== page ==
By Paula McFadden
Government policy on extending working lives has a twofold driver. First, there is a question about funding social security social welfare for an ageing population.
The second is about labour supply, skills deficits and retirement planning, which also pose major questions for government, and for global economies, because of ageing demographics.
The UK Office for National Statistics report that by 2046, people aged 65 and older will make up 24.7% of the population, up from 18% in 2016. The average age of the working-age population (aged 16-64) is to increase while the size of this group will decrease relative to the older age group.
Older age workers will be an inevitable outcome – and it’s against that backdrop that we launched a study earlier this year to explore social workers’ attitudes to ageing at work, in the context of their health and wellbeing.
There were some fairly predictable findings in the recent UK Ageing Social Worker survey results, alongside others came as more of a surprise.
The predictable areas included social workers reporting their need for more flexible working arrangements and role flexibility as they age. Again, fairly predictably, younger social workers don’t seem to be thinking too much about retirement yet. When they do think about this, they predict that they will be able to retire before the retirement age of 65, which is much earlier than the current policy of 68 years for those in their forties.
If younger workers don’t prepare to work longer, financially and psychologically, this workforce is in for challenges never before experienced. Employers, in the context of government policy to extend working lives, will meet milestones that are likely to be insurmountable, unless planning and adjustments are in place to ameliorate anticipated challenges.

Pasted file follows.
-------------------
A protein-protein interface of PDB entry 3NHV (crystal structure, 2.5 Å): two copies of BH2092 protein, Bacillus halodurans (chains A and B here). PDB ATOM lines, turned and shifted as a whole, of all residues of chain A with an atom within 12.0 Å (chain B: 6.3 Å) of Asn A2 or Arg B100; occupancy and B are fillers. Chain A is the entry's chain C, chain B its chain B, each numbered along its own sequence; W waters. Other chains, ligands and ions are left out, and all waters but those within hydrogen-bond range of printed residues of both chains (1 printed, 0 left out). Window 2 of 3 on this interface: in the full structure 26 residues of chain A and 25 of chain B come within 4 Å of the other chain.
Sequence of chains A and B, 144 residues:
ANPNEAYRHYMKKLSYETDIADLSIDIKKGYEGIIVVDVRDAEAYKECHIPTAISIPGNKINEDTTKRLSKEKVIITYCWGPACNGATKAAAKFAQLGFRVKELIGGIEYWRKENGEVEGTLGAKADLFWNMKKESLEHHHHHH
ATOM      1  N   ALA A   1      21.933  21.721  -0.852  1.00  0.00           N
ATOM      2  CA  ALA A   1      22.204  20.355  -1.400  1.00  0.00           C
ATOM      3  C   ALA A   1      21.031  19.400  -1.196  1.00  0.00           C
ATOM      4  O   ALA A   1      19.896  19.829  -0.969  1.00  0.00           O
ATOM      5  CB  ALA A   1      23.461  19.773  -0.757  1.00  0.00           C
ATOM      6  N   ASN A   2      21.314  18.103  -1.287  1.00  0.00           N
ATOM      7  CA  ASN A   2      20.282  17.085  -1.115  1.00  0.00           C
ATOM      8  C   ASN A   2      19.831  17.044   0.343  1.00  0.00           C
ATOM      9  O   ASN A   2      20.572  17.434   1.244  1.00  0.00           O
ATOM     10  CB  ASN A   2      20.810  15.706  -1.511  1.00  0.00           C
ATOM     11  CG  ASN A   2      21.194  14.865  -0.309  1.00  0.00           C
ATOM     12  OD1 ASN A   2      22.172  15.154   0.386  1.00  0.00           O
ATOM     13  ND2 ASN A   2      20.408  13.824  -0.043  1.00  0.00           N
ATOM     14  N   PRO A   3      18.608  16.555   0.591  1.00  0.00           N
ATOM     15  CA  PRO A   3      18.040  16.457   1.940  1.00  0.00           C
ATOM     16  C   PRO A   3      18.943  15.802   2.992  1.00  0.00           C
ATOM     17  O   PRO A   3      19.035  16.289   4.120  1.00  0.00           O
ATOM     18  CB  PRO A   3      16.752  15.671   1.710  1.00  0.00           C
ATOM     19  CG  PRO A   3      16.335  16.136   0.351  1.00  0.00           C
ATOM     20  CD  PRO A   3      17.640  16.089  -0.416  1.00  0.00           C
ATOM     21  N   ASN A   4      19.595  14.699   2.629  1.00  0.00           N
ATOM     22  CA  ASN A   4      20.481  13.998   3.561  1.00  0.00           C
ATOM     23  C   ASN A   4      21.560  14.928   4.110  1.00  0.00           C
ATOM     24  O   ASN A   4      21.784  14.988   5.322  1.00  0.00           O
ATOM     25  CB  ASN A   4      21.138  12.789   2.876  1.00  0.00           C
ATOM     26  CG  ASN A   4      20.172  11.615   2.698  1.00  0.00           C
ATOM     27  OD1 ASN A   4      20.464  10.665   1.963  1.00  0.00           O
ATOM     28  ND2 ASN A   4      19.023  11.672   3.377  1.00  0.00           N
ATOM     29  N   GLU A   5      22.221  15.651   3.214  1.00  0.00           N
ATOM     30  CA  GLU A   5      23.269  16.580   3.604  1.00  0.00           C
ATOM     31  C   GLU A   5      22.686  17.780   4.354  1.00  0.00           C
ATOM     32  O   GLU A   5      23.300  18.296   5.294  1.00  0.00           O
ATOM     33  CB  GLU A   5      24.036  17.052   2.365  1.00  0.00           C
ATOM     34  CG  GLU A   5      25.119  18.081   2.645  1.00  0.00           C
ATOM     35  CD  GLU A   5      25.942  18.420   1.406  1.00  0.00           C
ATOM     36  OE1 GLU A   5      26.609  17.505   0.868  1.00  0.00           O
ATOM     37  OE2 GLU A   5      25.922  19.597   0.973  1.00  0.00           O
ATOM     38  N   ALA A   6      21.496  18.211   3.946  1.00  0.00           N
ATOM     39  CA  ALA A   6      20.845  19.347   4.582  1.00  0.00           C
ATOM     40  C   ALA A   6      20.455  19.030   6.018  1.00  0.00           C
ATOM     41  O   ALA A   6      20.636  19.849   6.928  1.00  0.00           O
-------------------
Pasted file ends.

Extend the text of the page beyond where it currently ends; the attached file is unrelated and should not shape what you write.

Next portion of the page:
Less predictable were responses to the question concerning absence and sick leave. Two major messages were that short-term sickness absence (less than 10 days) was reported by the majority (four fifths of the 13,000-plus sample). This means one fifth (20%) had longer-term (more than 10 days) sickness absence.
So what does this suggest? One might consider one in five to be a low figure, but when this is examined in the context of the wider workforce, it becomes highly significant with huge associated health economic costs.
Even considering the data on ‘less than 10 days of sickness’, by nominally (and conservatively) estimating the cost of a social worker on a daily basis (£118), this multiplies to a staggering economic cost.
Caring professionals such as social workers are at increased risk of stress and burnout. Many other professions have also been reported as at risk, with nursing and general practice rating quite highly.
But while burnout is a risk, there is also evidence that resilience factors can act as protective mechanisms. The current study sought to establish a baseline dataset on social worker’s attitudes on working longer, health and wellbeing, intentions to leave and attitudes on what is needed to healthily remain at work longer.
According to the Department for Work and Pensions’ 2017 Working Fuller Lives study, during the last eight years a concerning number of employees from health-related professions and social work are evidenced as leaving work early on health grounds.
The research found 54,000 men and 257,000 women aged 50-64 in those sectors are reported to be economically inactive, leaving work early due to health. The report states that 24% of those women left on health grounds, while this cause was reported for 21% of the 54,000 men.
It also identifies the proportion of people from health and social work jobs who retired early, stating that 46% of men and 42% of women retired prior to 65 years. This is almost one in two (or 50%) of the workforce.
We cannot extrapolate the social worker numbers within this data. But we can still conclude that this trend is present in health and social care professions, and is unsustainable both in relation to government policy direction, to extend working lives, and to maintaining the skills required in the working-age population.
Planning for the future
On this basis, policymakers and employers need to plan towards a sustainable workforce that is resilient and engaged rather than burnt-out or disengaged.
A disengaged, ageing workforce is a cause for concern on many levels. ‘Presenteeism’, which is when one is at work when not practicing optimally or feeling healthy, is a risk. Thus, there is a risk of service quality deteriorating and vulnerable service users taking the brunt.
The current research provides a window into what the workforce is telling us. It gives voice to people from various age ranges, showing us how life-stage differences show differing perspectives about retirement planning and ageing at work.
These insights are timely. They will help to evidence ageing-workforce concerns in preparation for planning to manage what lies ahead for social work. Further research is planned as a next step, to establish the best way forward to manage the new challenges that are now inevitable.
Paula McFadden is a senior lecturer in social work at Ulster University